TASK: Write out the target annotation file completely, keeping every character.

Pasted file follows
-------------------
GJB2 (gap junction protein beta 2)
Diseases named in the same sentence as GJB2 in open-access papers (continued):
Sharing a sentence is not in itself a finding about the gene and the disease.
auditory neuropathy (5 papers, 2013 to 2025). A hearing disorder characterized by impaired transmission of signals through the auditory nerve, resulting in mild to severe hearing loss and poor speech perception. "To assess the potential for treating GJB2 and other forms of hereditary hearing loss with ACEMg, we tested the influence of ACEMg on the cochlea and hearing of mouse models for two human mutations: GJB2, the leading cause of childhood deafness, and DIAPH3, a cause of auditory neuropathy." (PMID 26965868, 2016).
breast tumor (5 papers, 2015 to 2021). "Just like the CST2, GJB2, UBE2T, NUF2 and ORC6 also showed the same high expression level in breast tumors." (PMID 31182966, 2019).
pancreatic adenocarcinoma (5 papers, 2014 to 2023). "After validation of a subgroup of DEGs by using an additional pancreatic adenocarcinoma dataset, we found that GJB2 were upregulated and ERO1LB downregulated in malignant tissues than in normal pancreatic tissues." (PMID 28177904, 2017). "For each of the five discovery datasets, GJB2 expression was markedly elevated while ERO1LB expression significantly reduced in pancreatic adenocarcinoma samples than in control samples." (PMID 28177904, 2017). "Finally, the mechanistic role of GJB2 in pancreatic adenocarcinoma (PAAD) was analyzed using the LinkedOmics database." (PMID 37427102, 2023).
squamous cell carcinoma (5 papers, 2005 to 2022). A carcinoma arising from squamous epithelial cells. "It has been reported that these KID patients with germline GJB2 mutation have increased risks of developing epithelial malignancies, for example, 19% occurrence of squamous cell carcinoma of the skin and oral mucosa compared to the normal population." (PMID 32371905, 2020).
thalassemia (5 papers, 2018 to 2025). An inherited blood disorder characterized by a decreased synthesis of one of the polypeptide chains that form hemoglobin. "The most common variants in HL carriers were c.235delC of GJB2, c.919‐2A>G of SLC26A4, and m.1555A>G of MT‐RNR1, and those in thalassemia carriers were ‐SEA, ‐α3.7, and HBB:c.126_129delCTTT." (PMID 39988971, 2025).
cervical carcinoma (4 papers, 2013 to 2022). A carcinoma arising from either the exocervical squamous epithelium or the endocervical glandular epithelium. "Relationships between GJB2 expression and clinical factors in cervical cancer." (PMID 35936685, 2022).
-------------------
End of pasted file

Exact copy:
GJB2 (gap junction protein beta 2)
Diseases named in the same sentence as GJB2 in open-access papers (continued):
Sharing a sentence is not in itself a finding about the gene and the disease.
auditory neuropathy (5 papers, 2013 to 2025). A hearing disorder characterized by impaired transmission of signals through the auditory nerve, resulting in mild to severe hearing loss and poor speech perception. "To assess the potential for treating GJB2 and other forms of hereditary hearing loss with ACEMg, we tested the influence of ACEMg on the cochlea and hearing of mouse models for two human mutations: GJB2, the leading cause of childhood deafness, and DIAPH3, a cause of auditory neuropathy." (PMID 26965868, 2016).
breast tumor (5 papers, 2015 to 2021). "Just like the CST2, GJB2, UBE2T, NUF2 and ORC6 also showed the same high expression level in breast tumors." (PMID 31182966, 2019).
pancreatic adenocarcinoma (5 papers, 2014 to 2023). "After validation of a subgroup of DEGs by using an additional pancreatic adenocarcinoma dataset, we found that GJB2 were upregulated and ERO1LB downregulated in malignant tissues than in normal pancreatic tissues." (PMID 28177904, 2017). "For each of the five discovery datasets, GJB2 expression was markedly elevated while ERO1LB expression significantly reduced in pancreatic adenocarcinoma samples than in control samples." (PMID 28177904, 2017). "Finally, the mechanistic role of GJB2 in pancreatic adenocarcinoma (PAAD) was analyzed using the LinkedOmics database." (PMID 37427102, 2023).
squamous cell carcinoma (5 papers, 2005 to 2022). A carcinoma arising from squamous epithelial cells. "It has been reported that these KID patients with germline GJB2 mutation have increased risks of developing epithelial malignancies, for example, 19% occurrence of squamous cell carcinoma of the skin and oral mucosa compared to the normal population." (PMID 32371905, 2020).
thalassemia (5 papers, 2018 to 2025). An inherited blood disorder characterized by a decreased synthesis of one of the polypeptide chains that form hemoglobin. "The most common variants in HL carriers were c.235delC of GJB2, c.919‐2A>G of SLC26A4, and m.1555A>G of MT‐RNR1, and those in thalassemia carriers were ‐SEA, ‐α3.7, and HBB:c.126_129delCTTT." (PMID 39988971, 2025).
cervical carcinoma (4 papers, 2013 to 2022). A carcinoma arising from either the exocervical squamous epithelium or the endocervical glandular epithelium. "Relationships between GJB2 expression and clinical factors in cervical cancer." (PMID 35936685, 2022).